Ludwig, Wolfgang and Amiotte Suchet, Philippe and Probst, Jean-Luc Enhanced chemical weathering of rocks during the last glacial maximum: a sink for atmospheric CO2? (1999) Chemical Geology, vol. 159 (n° 1-4). pp. 147-161. ISSN 0009-2541
(Document in English)
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Official URL: http://dx.doi.org/10.1016/S0009-2541(99)00038-8
It has been proposed that increased rates of chemical weathering and the related drawdown of atmospheric CO2 on the continents may have at least partly contributed to the low CO2 concentrations during the last glacial maximum LGM.. Variations in continental erosion could thus be one of the driving forces for the glacialrinterglacial climate cycles during Quaternary times. To test such an hypothesis, a global carbon erosion model has been applied to a LGM scenario in order to determine the amount of CO2 consumed by chemical rock weathering during that time. In this model, both the part of atmospheric CO2 coming from silicate weathering and the part coming from carbonate weathering are distinguished. The climatic conditions during LGM were reconstructed on the basis of the output files from a computer simulation with a general circulation model. Only the predicted changes in precipitation and temperature have been used, whereas the changes in continental runoff were determined with an empirical method. It is found that during the LGM, the overall atmospheric CO2 consumption may have been greater than today by about 20%., mainly because of greater carbonate outcrop area related to the lower sea level on the shelves. This does not, however, affect the atmospheric CO2 consumption by silicate weathering, which alone has the potential to alter atmospheric CO2 on the long-term. Silicate weathering and the concomitant atmospheric CO2 consumption decreased together with a global decrease of continental runoff compared to present-day both by about 10%.. Nevertheless, some uncertainty remains because the individual lithologies of the continental shelves as well as their behavior with respect to chemical weathering are probably not well enough known. The values we present refer to the ice-free continental area only, but we tested also whether chemical weathering under the huge ice sheets could have been important for the global budget. Although glacial runoff was considerably increased during LGM, weathering under the ice sheets seems to be of minor importance.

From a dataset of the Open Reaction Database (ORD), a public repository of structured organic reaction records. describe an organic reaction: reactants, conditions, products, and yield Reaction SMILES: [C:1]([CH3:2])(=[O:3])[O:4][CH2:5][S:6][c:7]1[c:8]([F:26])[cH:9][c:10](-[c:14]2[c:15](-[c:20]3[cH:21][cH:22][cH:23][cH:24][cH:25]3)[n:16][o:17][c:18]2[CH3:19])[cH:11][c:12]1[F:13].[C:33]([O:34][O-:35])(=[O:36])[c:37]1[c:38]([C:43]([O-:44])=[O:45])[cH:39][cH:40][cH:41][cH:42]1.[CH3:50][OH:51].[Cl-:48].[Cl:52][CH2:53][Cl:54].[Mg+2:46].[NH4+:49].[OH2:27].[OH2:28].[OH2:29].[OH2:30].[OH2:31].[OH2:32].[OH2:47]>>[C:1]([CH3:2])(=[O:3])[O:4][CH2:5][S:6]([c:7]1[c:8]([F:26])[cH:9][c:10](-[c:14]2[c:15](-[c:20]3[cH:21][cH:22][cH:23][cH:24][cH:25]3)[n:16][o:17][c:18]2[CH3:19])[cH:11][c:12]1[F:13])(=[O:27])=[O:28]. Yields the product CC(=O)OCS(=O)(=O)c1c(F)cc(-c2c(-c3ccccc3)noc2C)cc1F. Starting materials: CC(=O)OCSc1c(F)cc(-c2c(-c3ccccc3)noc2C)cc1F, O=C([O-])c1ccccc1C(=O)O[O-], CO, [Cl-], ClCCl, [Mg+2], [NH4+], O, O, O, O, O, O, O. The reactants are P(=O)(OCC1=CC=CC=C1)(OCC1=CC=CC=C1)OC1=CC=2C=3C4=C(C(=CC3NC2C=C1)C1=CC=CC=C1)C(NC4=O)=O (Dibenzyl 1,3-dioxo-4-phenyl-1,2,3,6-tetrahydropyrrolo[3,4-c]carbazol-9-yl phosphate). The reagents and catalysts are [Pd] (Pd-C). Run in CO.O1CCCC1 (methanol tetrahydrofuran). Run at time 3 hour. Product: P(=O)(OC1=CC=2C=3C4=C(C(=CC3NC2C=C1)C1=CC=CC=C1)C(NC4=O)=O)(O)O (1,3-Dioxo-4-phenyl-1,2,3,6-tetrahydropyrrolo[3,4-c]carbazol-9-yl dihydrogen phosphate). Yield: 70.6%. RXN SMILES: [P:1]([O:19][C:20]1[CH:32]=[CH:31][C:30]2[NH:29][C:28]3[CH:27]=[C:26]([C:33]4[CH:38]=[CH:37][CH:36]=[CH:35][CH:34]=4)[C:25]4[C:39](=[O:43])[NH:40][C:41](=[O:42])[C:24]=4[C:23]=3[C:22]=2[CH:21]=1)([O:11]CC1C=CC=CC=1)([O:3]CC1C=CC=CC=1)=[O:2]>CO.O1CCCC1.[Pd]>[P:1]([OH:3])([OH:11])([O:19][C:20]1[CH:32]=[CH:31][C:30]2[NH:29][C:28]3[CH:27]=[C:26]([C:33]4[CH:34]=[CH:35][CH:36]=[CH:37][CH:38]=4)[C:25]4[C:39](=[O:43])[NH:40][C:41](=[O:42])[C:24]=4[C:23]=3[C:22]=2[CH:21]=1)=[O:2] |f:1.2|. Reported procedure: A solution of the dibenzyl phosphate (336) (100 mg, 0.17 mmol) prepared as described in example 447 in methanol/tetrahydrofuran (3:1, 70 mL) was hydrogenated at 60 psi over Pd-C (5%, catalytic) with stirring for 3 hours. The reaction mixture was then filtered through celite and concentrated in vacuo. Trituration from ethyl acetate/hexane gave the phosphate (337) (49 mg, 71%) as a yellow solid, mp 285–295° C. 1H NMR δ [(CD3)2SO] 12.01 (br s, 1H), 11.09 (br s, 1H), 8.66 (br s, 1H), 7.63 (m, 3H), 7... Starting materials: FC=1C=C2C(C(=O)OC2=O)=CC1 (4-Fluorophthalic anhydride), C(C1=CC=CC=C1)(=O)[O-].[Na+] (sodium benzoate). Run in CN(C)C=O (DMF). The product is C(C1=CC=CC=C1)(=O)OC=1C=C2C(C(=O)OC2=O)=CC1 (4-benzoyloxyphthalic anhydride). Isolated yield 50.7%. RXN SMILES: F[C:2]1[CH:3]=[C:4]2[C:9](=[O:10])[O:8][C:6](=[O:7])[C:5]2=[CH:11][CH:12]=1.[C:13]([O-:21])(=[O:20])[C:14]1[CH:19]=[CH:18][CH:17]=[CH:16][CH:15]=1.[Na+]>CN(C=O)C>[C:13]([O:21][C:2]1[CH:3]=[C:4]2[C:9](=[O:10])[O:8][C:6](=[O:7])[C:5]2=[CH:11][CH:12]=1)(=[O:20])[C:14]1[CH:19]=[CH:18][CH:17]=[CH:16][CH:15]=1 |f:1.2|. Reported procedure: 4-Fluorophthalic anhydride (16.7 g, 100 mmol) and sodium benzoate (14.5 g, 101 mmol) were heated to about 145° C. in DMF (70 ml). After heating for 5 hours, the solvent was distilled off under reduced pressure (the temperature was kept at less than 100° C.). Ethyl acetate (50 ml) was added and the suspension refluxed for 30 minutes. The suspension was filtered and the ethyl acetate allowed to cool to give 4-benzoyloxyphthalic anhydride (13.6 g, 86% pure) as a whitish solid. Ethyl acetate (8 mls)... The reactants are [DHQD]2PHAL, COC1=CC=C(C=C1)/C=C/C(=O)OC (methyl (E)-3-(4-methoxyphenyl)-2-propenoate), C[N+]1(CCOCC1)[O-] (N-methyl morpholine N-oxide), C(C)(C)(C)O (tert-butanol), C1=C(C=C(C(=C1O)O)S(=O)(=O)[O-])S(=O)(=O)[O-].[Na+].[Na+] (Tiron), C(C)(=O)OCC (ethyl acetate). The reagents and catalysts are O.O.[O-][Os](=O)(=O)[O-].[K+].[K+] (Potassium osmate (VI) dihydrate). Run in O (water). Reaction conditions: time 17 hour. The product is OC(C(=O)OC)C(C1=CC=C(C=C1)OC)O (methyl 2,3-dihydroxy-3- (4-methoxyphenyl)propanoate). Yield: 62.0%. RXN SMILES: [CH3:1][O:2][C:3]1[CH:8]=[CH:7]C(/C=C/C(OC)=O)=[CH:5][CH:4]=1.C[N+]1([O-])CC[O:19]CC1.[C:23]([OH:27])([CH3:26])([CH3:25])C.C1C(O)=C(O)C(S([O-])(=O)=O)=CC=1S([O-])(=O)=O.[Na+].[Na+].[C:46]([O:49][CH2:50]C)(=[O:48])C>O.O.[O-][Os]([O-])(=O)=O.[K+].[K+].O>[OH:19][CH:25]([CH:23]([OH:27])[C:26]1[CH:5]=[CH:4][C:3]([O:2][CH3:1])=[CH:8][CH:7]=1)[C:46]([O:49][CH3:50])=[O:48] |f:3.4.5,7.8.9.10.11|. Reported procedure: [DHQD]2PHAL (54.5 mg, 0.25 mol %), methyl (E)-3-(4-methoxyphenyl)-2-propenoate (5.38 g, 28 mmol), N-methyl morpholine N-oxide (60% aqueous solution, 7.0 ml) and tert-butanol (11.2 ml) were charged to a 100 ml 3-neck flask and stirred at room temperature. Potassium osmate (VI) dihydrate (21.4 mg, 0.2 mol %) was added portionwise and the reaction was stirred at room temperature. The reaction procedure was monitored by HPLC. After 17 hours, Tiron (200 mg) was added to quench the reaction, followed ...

|Additional Information:||Thanks to Elsevier editor. The definitive version is available at http://www.sciencedirect.com The original PDF of the article can be found at Chemical Geology website : http://www.elsevier.com/wps/find/journaldescription.cws_home/503324/description#description|
|Audience (journal):||International peer-reviewed journal|
|Institution:||French research institutions > Centre National de la Recherche Scientifique - CNRS|
French research institutions > Institut National de la Recherche Agronomique - INRA
Other partners > Université de Bourgogne - UB (FRANCE)
Other partners > Université Louis Pasteur-Strasbourg I - ULP (FRANCE)
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|Deposited By:||Florence Amor|
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